The reasons for the drop off are varied. Some of the most challenging examples include a combination of a lack of resources (whether financial or personnel-related) and a tendency to overestimate the cost to provide employee benefits. There’s also more work needed to help small businesses better understand support available at a government level and empower them to make use of these initiatives—for example around tax breaks and wider employer incentives. These issues demand more creative solutions—and holistic financial system and government support.

These complex issues are without a doubt frustrating to small business owners, many of whom are understandably more focused on the day-to-day running of their business rather than employee benefits packages. Small business owners need a starting point. There are three opportunities that stand out.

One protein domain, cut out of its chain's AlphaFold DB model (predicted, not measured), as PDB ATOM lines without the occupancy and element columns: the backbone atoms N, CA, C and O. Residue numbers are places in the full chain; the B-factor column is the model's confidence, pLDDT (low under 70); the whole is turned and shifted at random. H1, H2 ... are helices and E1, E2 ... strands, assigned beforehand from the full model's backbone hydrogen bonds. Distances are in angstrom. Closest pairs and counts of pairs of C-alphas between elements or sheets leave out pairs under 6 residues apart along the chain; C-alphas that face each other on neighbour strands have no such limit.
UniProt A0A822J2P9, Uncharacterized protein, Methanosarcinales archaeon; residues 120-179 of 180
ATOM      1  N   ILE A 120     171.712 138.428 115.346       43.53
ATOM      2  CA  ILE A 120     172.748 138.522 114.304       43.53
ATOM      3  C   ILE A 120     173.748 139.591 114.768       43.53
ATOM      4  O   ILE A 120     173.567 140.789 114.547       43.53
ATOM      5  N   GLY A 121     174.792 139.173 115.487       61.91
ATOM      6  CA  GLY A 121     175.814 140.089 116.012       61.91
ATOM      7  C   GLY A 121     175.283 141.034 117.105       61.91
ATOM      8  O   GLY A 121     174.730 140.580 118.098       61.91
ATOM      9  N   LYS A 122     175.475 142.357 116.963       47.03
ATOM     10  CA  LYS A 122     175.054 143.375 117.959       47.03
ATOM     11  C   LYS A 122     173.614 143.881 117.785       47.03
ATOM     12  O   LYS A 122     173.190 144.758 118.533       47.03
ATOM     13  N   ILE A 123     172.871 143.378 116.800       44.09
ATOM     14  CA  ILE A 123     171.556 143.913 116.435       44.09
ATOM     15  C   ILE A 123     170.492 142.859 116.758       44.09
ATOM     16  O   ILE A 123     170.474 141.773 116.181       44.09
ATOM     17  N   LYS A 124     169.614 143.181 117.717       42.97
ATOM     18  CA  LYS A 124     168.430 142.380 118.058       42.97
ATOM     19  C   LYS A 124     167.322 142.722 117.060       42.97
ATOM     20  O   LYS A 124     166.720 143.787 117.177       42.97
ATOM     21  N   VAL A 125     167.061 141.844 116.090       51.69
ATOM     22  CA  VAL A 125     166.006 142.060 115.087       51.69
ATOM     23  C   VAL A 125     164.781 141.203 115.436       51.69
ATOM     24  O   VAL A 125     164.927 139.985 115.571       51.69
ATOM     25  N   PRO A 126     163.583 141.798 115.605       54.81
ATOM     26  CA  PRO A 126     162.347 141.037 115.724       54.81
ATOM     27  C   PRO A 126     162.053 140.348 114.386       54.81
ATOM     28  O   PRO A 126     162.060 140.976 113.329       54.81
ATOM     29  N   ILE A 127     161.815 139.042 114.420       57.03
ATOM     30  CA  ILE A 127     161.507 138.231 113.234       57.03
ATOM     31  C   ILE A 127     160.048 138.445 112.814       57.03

1. Employees’ trust in their employer can play an important role.
According to the 2022 Edelman Trust Barometer, business, generally, is the most trusted global institution, ahead of non-governmental organizations (NGOs), government, and media.10 On top of that, 77% of global respondents trust their employer. The trust in the employer-employee relationship is incredibly strong and is a driving force behind greater financial inclusion. This suggests that if employers were to proactively encourage their employees to take advantage of the benefits resources available, many would be likely to do so. 

2. Small businesses need more information and education. 
There's an untapped opportunity to better equip small businesses with the right information to support employees in their financial security. 

In small enterprises, often management teams are acting as employers for the first time. When beginning in this new human resources (HR) role, their first focus is payroll and then usually health insurance. As they consider additional benefits, they often significantly overestimate the cost per employee and may shy away from providing more benefits as a result.11 Perceptions around cost, coupled with the daunting task of narrowing which benefits to offer and a provider to work with, can deter many of these businesses from pursuing more comprehensive support.